Maryland Governor to Sign Bill on Death Penalty Restrictions

Its not the full repeal she had lobbied for, but Mary Ellen Russell hailed the House of Delegates for passing significant restrictions on the death penalty in Maryland. "Were really very pleased with the outcome of the vote," said Russell, executive director of the Maryland Catholic Conference, the lobbying arm of the states Catholic bishops. "This measure is a significant step forward in ensuring that innocent lives will not be taken through the death penalty and in ensuring that capital punishment will be narrowed in scope," she told The Catholic Review, newspaper of the Baltimore Archdiocese. The House of Delegates voted 87-52 to pass the measure March 26; the Senate had previously approved it by a 33-12 vote. Gov. Martin J. OMalley announced in a March 26 statement that he would sign the restrictions into law in the coming weeks. The new regulations will allow the death penalty in first-degree murder cases only when defendants are linked to the crime through DNA or biological evidence, videotaped evidence or a videotaped confession. It is considered one of the toughest sets of limitations on capital punishment in the nation.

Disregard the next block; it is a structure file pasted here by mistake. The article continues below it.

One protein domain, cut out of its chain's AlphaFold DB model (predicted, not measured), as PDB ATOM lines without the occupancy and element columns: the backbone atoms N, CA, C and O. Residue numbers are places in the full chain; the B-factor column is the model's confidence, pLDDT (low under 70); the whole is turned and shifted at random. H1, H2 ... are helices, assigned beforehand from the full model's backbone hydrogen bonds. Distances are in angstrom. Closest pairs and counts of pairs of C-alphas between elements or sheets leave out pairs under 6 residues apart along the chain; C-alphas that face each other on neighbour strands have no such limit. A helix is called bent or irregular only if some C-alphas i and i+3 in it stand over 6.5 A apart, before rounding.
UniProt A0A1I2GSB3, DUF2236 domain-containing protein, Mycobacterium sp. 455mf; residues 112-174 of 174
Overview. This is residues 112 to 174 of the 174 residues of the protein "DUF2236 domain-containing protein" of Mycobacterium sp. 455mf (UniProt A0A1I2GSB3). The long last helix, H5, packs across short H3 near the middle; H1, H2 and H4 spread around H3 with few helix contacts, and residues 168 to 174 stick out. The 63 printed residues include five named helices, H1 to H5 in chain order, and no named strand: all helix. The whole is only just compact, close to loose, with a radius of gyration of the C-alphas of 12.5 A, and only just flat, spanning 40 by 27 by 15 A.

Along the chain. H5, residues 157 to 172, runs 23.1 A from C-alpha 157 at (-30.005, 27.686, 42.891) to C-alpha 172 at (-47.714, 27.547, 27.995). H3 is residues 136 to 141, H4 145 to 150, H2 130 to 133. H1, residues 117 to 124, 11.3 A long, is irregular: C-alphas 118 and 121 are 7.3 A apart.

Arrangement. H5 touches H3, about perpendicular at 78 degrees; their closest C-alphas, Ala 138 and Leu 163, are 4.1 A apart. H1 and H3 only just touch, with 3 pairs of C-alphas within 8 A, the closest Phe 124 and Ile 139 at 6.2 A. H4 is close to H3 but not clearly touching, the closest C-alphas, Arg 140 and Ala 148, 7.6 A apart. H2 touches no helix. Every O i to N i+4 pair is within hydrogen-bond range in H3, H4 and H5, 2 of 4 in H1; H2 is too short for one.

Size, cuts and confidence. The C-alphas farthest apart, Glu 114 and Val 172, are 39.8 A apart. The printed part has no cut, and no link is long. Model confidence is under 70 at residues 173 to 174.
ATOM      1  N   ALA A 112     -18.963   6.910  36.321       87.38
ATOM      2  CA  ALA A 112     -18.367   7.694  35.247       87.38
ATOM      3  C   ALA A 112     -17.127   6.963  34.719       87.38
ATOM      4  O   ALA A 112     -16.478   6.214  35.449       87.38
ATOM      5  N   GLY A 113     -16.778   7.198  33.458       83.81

Comments are automatically closed two weeks after an article's initial publication. See our comments policy for more.

Advertisement
Advertisement

Don't miss the best from America

Sign up for our Newsletter to get the Jesuit perspective on news, faith and culture.

The latest from america

Archbishop Matteo Zuppi (Photo/Community of Sant'Egidio website)
Archbishop Matteo Zuppi of Bologna calls Father James Martin’s book ‘Building a Bridge’ ‘useful for encouraging dialogue, as well as reciprocal knowledge and understanding.’
Matteo ZuppiMay 21, 2018
 Pope Francis arrives in procession to celebrate Mass marking the feast of Pentecost in St. Peter's Basilica at the Vatican May 20. The pope at his "Regina Coeli" announced that he will create 14 new cardinals June 29. (CNS photo/Paul Haring)
Eleven of the new cardinals are under the age of 80 and so have the right to vote in the next conclave.
Gerard O’ConnellMay 20, 2018
Images: AP, Wikimedia Commons
Bishop Curry described Teilhard as “one of the great minds, great spirits of the 20th century.”
Angelo Jesus CantaMay 19, 2018
Both men were close to each other in life, and both are much revered by Pope Francis.
Gerard O’ConnellMay 19, 2018